Simplified routines in prescribing physical activity can increase the amount of prescriptions by doctors, more than economic incentives only: an observational intervention study
- Equal contributors
1 Blekinge Centre of Competence, Landstingets Kansli, SE-371 81 Karlskrona, Sweden
2 Lund University, Department of Clinical Sciences in Malmö/General Practice/Family Medicine, Malmö University Hospital SE-205 02 Malmö, Sweden
BMC Research Notes 2010, 3:304 doi:10.1186/1756-0500-3-304Published: 15 November 2010
Physical inactivity is one well-known risk factor related to disease. Physical activity on prescription (PAP) has been shown in some studies to be a successful intervention for increasing physical activity among patients with a sedentary lifestyle. The method involves motivational counselling that can be time-consuming for the prescribing doctor and might be a reason why physical activity on prescription is not used more frequently. This study might show a way to make the method of prescribing physical activity more user-friendly. The purpose is to determine whether a change in procedures increases the use of physical activity on prescription, and thus the aim of this study is to describe the methodology used.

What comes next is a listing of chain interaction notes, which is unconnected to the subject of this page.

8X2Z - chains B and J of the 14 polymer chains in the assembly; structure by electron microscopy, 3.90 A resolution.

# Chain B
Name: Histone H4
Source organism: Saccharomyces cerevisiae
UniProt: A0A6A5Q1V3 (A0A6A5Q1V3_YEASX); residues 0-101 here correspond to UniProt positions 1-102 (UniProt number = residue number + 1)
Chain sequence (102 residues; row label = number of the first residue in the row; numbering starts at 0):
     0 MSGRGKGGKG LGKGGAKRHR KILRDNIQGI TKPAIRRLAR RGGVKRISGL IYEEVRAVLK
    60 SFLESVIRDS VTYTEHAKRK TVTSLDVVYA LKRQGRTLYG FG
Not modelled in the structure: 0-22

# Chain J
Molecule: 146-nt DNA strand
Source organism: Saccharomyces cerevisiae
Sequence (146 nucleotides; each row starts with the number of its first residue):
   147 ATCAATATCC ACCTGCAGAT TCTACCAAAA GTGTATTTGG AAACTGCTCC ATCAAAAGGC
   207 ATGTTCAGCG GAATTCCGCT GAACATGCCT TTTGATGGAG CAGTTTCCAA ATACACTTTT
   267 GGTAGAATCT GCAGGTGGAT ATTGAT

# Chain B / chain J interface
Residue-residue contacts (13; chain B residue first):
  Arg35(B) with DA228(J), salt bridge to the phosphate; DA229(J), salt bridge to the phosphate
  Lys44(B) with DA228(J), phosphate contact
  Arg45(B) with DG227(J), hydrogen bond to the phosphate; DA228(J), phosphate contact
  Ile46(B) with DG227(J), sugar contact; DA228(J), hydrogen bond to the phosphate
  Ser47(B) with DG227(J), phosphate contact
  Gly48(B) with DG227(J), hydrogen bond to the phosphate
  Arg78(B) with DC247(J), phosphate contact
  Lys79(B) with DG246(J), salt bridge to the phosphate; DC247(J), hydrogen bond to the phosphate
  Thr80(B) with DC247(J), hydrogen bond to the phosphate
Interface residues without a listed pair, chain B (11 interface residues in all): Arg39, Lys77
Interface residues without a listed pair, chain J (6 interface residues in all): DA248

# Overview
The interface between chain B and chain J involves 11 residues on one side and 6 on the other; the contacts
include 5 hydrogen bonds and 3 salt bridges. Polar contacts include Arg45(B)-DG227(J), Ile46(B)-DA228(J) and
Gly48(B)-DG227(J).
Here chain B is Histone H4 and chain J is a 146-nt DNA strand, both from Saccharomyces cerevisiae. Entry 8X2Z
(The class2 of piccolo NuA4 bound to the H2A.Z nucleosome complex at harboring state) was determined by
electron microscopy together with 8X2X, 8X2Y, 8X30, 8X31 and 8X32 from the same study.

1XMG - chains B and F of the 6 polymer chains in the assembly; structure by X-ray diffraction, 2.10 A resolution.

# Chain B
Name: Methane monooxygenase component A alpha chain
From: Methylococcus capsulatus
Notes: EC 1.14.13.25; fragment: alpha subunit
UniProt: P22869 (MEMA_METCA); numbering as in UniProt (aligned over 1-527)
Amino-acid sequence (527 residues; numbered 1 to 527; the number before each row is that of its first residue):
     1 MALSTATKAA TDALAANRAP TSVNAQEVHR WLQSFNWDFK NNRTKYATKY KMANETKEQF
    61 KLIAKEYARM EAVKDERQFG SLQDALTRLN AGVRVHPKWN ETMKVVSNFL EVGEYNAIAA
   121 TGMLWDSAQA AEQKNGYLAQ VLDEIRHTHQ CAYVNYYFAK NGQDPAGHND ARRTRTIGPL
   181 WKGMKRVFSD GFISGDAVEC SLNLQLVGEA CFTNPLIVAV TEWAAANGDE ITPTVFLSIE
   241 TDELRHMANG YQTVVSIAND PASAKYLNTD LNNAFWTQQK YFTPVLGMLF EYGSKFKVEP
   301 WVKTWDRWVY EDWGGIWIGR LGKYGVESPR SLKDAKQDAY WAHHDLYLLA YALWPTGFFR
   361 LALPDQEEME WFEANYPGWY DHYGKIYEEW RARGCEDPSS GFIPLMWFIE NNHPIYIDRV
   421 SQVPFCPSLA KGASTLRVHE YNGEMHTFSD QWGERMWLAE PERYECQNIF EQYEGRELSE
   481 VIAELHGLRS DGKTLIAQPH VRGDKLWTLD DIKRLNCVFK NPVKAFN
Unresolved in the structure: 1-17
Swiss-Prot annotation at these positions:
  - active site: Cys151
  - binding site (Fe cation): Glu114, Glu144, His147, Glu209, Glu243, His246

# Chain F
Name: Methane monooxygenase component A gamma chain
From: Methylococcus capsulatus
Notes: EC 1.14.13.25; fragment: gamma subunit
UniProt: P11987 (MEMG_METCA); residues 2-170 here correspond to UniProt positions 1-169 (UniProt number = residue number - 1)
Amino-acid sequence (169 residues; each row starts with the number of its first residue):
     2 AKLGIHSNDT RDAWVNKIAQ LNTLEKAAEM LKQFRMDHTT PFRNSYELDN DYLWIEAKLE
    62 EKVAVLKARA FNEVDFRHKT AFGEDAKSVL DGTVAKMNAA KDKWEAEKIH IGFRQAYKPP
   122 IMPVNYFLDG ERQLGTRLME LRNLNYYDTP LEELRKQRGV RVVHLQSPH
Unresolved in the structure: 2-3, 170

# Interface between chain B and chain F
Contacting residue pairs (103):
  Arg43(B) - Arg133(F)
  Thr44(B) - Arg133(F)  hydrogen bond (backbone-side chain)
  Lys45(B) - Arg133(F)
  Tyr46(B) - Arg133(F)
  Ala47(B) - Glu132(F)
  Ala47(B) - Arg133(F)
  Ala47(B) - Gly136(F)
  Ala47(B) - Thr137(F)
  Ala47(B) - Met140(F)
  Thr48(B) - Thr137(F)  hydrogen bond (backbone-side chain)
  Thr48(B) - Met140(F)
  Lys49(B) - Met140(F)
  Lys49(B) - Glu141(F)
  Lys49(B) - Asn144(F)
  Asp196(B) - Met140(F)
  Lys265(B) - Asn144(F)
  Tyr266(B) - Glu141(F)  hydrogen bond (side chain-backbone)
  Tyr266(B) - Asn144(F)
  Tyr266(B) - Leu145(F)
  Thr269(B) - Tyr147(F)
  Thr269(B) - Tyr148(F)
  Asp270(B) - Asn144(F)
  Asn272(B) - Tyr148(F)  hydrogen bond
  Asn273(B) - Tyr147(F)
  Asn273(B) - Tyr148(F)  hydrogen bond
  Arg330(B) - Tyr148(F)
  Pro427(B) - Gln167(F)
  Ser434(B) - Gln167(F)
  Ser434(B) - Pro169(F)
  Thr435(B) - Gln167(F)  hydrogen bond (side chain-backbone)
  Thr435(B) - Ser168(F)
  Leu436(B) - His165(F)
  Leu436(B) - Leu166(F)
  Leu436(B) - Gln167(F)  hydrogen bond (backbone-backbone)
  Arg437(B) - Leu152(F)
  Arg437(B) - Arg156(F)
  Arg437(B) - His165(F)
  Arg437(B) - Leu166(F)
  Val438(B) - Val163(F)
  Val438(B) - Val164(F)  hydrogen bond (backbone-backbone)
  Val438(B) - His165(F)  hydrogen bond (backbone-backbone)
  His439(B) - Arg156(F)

The observational intervention study included an intervention group consisting of one Primary Health Care (PHC) clinic and a control group consisting of six PHC clinics serving 149,400 inhabitants in the County of Blekinge, Sweden.
An economic incentive was introduced in both groups when prescribing physical activity on prescription. In the intervention group, a change was made to the process of prescribing physical activity, together with information and guidance to the personnel working at the clinics. Physical therapists were used in the process of carrying out the prescription, conducting the motivational interview and counselling the patient. This methodology was used to minimise the workload of the physician. The chi-2 test was used for studying differences between the two groups. PAP prescribed by doctors increased eightfold in the intervention group compared to the control group. The greatest increase of PAP was seen among physicians in the intervention group as compared to all other professionals in the control group. The economic incentive gave a significant but smaller increase of PAP by doctors.
By simplifying and developing PAP, this study has shown a concrete way to increase the implementation of physical activity on prescription in general practice, as opposed to what can be gained by an economic bonus system alone. This study indicates that a bonus system may not be enough to implement an evidence-based method.